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I dont personally care for them. I dont know the history of that form, but it strikes me as something that was traditional
There's some functional techniques there. Punching upward is actually a grappling break from frontal bear hug which is followed by a double punch that strikes hard and will move the attacker away.

What often happens is that movement is done without function and as a result key movements are missed or discarded. The double horizontal punches are functional as well. But we can see from the video that the strikes look weak and without purpose. Sort of like how kids look when doing forms.

My teacher said "people should be afraid to be hit by your form" I look at their form and I'm not afraid to be hit by their form.
 

Flying Crane

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There's some functional techniques there. Punching upward is actually a grappling break from frontal bear hug which is followed by a double punch that strikes hard and will move the attacker away.

What often happens is that movement is done without function and as a result key movements are missed or discarded. The double horizontal punches are functional as well. But we can see from the video that the strikes look weak and without purpose. Sort of like how kids look when doing forms.

My teacher said "people should be afraid to be hit by your form"
Oh, there are always techniques in the form, even the most acrobatic Modern Wushu form, that are real. The problem is, the delivery engine is missing so they are a hollow shell of what they ought to be. Thats what I feel like I am seeing: no engine under the hood. Someone took a Ferrari and gave it a 1970 VW Bug engine. Looks good on the outside, but no performance.
 

Wing Woo Gar

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It's in the beginning part of the Gong Li Quan. Do you like any of those?





Ok so let me qualify my statement first. That is a form. That form is fine for training. Nothing wrong with training that form. The problem I usually have with these videos is the person doing them. The second one is ok. The 4 th one is ok. The first one has no structure and is mostly looking like theater.
 

Wing Woo Gar

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We do it a bit differently. Keep both feet flat on the ground. Push with the rear foot to drive the pivot, pivot at the center of the foot. Keep the foot down on the ground the entire time. Do not lift the heel during the pivot. Do the same with the front foot. Actively make it turn, both feet grind on the floor.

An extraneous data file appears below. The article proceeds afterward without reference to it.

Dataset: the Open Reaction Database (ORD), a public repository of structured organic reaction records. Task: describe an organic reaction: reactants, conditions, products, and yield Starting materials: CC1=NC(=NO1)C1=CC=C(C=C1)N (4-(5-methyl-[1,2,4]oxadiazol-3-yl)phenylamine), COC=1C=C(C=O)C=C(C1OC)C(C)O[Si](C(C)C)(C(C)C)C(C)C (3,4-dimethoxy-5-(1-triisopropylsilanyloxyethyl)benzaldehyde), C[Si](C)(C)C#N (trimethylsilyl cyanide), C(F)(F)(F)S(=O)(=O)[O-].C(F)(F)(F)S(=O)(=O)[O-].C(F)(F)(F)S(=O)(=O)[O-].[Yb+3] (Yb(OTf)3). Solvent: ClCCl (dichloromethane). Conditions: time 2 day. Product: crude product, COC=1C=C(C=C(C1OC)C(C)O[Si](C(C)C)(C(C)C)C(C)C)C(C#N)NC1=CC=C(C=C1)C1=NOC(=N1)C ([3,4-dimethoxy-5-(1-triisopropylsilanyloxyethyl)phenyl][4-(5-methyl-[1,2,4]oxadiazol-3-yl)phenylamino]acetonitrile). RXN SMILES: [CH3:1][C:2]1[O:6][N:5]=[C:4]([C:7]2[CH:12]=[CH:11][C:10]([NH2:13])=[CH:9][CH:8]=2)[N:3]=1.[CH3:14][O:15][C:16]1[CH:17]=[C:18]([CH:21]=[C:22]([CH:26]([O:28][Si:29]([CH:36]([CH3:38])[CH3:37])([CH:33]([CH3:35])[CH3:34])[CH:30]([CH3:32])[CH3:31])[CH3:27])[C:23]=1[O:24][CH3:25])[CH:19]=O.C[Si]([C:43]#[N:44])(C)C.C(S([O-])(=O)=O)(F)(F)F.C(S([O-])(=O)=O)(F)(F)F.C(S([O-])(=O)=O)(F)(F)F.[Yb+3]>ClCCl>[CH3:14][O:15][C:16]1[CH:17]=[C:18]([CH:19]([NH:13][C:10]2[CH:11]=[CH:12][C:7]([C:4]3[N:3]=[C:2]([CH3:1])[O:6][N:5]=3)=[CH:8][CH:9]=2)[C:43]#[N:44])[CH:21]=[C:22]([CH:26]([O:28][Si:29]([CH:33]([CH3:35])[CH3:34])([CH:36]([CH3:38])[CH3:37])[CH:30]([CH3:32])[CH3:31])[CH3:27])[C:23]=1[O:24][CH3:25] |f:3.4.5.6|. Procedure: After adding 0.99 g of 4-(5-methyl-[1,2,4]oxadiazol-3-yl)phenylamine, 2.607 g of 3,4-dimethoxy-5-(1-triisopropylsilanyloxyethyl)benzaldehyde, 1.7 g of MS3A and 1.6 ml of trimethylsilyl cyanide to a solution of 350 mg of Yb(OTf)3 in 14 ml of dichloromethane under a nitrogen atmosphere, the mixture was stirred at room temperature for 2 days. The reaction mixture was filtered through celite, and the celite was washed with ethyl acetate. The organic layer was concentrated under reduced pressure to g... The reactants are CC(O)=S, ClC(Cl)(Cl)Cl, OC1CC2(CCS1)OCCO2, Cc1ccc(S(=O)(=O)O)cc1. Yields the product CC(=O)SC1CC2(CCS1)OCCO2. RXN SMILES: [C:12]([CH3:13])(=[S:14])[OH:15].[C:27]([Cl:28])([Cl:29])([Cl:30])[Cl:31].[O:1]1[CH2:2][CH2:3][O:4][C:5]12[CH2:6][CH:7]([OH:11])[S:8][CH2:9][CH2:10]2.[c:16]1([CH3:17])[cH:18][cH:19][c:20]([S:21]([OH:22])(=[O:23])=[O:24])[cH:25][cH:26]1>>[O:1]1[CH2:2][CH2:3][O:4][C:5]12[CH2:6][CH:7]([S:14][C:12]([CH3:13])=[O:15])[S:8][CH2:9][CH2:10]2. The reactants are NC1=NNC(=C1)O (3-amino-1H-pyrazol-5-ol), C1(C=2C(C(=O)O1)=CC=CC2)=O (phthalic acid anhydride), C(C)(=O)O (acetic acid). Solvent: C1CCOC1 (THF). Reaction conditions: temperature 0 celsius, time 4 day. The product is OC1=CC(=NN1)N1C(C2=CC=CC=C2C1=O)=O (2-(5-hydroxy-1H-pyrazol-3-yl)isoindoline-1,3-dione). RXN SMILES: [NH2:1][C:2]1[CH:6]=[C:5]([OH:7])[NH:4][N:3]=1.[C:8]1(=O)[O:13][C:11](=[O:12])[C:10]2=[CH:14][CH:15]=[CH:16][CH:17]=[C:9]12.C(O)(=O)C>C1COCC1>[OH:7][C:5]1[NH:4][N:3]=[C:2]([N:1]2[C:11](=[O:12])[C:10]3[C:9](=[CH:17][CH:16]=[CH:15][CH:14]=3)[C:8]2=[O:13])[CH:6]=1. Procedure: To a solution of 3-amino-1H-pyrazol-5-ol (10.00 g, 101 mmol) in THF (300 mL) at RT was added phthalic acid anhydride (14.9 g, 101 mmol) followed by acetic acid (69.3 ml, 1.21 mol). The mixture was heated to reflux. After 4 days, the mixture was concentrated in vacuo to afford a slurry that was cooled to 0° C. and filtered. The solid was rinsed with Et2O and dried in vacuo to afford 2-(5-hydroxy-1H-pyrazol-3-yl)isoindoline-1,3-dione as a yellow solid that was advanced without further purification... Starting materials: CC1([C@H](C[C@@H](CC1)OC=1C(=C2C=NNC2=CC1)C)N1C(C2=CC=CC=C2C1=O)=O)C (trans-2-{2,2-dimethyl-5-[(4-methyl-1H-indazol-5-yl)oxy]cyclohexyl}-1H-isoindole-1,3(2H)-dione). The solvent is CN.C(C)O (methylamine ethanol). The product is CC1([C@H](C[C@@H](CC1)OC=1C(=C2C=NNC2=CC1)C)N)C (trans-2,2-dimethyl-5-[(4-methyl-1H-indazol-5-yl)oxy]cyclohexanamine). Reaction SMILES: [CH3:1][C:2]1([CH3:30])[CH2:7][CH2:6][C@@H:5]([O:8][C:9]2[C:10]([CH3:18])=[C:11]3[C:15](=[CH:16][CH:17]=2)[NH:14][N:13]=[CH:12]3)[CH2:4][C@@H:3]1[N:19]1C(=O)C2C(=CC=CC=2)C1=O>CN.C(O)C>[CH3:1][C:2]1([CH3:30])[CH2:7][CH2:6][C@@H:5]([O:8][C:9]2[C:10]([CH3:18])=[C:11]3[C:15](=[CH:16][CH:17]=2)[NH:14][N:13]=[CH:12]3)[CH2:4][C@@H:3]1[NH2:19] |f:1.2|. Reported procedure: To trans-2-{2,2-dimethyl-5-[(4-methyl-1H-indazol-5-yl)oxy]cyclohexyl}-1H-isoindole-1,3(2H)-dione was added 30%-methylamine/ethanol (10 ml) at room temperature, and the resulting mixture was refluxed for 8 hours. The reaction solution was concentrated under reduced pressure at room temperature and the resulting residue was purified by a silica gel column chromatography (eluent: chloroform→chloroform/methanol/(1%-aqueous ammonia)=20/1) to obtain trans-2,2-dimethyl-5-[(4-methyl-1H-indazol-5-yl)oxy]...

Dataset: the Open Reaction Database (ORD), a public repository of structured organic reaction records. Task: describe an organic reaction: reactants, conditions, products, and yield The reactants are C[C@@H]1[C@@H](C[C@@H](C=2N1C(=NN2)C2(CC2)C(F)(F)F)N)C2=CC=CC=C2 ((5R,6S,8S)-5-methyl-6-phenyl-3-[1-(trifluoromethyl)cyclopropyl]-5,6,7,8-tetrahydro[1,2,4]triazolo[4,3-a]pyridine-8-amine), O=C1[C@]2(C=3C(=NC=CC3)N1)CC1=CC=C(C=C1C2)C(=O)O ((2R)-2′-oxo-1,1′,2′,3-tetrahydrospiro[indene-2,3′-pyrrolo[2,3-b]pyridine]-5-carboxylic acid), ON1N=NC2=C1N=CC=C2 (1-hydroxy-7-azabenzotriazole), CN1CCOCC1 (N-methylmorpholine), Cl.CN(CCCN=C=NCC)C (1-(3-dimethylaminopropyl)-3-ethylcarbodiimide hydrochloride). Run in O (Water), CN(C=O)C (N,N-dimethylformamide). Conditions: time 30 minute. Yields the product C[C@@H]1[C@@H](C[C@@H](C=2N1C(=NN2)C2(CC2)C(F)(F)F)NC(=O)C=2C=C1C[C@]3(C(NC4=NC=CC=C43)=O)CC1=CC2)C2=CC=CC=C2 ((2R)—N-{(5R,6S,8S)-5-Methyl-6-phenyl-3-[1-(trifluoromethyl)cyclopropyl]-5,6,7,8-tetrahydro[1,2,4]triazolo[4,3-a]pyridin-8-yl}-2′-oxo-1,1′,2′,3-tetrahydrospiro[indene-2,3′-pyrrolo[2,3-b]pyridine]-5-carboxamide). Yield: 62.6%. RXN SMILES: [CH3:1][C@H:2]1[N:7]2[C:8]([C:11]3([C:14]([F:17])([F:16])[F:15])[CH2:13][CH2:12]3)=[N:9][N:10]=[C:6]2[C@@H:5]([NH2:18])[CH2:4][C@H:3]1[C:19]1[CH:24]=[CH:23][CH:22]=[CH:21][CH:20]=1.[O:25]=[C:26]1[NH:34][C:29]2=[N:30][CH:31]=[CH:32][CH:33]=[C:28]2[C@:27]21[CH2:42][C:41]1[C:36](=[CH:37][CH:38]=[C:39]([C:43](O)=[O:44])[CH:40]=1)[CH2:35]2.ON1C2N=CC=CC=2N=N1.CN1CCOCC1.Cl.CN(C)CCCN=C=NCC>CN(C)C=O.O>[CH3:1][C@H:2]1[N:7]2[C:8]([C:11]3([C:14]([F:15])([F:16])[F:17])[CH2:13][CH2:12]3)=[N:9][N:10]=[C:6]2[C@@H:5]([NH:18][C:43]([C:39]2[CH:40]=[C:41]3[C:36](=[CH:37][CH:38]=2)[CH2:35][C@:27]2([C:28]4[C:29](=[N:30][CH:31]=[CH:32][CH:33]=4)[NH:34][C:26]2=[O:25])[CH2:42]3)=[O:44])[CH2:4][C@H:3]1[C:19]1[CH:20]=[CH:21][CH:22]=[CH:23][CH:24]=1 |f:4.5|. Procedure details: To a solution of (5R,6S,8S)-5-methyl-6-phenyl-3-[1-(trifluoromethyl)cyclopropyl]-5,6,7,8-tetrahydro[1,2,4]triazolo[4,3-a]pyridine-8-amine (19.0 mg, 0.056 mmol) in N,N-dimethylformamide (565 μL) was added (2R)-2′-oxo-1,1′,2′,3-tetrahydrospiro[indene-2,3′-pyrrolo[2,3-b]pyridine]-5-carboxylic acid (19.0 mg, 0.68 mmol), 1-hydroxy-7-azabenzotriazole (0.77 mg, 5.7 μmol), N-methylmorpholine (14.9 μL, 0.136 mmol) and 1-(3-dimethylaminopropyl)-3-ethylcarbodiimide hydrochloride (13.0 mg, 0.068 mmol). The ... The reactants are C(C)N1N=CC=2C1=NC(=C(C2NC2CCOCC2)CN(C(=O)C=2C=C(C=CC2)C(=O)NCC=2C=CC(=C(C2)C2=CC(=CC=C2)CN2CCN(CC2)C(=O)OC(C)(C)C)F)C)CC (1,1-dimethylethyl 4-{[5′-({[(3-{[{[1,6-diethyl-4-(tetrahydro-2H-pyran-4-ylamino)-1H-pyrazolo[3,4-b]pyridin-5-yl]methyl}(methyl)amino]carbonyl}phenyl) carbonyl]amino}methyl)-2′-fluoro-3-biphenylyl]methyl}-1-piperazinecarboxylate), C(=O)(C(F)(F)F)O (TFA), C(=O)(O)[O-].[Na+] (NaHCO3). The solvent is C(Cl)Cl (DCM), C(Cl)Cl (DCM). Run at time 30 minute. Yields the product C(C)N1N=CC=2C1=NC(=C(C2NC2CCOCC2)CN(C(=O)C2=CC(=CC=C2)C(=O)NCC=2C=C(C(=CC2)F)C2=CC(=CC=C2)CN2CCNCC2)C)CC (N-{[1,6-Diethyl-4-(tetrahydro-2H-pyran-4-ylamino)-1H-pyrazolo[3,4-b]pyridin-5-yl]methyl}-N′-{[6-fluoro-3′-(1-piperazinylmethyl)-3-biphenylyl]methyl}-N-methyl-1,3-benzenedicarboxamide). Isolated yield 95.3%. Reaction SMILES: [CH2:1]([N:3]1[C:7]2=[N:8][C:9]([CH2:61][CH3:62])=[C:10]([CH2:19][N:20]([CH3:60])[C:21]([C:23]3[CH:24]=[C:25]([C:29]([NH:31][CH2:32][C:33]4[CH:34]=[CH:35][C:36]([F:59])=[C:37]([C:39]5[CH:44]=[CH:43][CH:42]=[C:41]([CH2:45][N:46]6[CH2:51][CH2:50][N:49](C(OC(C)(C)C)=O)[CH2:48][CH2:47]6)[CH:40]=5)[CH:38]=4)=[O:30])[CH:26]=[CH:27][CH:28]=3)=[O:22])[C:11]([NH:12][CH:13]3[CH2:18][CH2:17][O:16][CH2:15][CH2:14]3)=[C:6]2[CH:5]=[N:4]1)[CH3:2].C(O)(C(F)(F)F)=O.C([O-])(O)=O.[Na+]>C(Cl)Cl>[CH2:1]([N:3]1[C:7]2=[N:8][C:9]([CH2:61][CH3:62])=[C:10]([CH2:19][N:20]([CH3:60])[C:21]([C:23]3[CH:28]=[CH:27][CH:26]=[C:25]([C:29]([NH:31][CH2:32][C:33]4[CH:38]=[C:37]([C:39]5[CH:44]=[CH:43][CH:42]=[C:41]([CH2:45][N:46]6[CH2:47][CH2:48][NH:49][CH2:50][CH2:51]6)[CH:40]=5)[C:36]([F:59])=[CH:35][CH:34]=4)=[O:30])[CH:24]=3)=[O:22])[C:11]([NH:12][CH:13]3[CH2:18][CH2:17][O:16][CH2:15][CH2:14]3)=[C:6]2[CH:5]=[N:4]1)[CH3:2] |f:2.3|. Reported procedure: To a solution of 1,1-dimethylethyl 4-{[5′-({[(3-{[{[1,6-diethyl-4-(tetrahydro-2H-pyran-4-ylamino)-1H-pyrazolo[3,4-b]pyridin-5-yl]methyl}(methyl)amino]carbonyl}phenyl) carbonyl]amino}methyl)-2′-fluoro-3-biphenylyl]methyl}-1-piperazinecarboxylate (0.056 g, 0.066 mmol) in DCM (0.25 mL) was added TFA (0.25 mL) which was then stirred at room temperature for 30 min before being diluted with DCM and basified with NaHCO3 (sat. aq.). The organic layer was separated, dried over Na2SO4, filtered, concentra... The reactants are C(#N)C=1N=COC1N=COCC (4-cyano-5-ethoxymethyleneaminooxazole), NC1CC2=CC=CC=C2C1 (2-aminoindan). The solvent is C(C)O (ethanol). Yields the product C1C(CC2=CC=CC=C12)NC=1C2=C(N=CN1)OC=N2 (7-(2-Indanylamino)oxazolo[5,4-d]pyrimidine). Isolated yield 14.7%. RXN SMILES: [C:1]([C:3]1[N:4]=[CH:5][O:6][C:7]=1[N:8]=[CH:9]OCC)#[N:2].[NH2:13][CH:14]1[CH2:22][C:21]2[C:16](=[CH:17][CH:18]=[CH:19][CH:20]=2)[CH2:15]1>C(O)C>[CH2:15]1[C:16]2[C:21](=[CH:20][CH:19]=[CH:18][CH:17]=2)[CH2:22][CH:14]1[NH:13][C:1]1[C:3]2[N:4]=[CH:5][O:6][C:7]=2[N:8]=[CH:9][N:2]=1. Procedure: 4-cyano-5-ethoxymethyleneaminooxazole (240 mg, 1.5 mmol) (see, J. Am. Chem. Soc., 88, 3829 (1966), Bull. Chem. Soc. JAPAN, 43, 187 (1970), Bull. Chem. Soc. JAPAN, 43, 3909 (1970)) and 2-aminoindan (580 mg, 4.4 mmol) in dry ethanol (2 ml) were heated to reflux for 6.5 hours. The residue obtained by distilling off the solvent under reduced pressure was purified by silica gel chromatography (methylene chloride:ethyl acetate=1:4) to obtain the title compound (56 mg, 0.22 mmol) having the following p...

I agree with this.
 

Wing Woo Gar

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I train a similar punch but it's done differently. When I think of the punch that I train, it appears that he's shifting into the power side.. The first hands clears / grabs the attacking or guarding arm, followed up a punch that would land in the opening.

But with that said it's difficult to say because the application of the movement isn't clear from this clip. The best that I can do is say that "I do something similar in movement." But the application of it may be totally different.

What I train uses this movement to get off the center line.
When you fight standing up, you don't get to strike on top of the head that easy. Put it in another word, if you can strike on the top of the head, it's easier to strike at more effective area.

I just don't see the usefulness of iron palm striking in the downward direction.

To be very honest, EVEN if I can strike downwards harder, it is A WHOLE LOT MORE EFFECTIVE striking with HAMMER FIST. The same motion, but instead of using the palm, use hammer fist to strike down. Believe me, I tried, NOTHING the palm can strike that a hammer fist cannot strike harder. Guess where I learn hammer fist?..............
UFC
Watch Bas Rutten palm strike. You might change your opinion of palm strikes.
 

Wing Woo Gar

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I dont personally care for them. I dont know the history of that form, but it strikes me as something that was traditional but has been modern wushu-ized.

That movement in the beginning that is under scrutiny is reminiscent of how we train the punch in Tibetan crane. The problem is, it looks to me like all these people in the videos only ever train it within the context of the form. It looks like they never took the time to really develop an understanding of the pivot and the power transfer, by working on it and drilling the hell out of it on its own. So they just practice the form, and the form looks sharp and pretty, but there is still something missing.

That is my impression.
I agree. They are dancing the form. They lack fundamentals.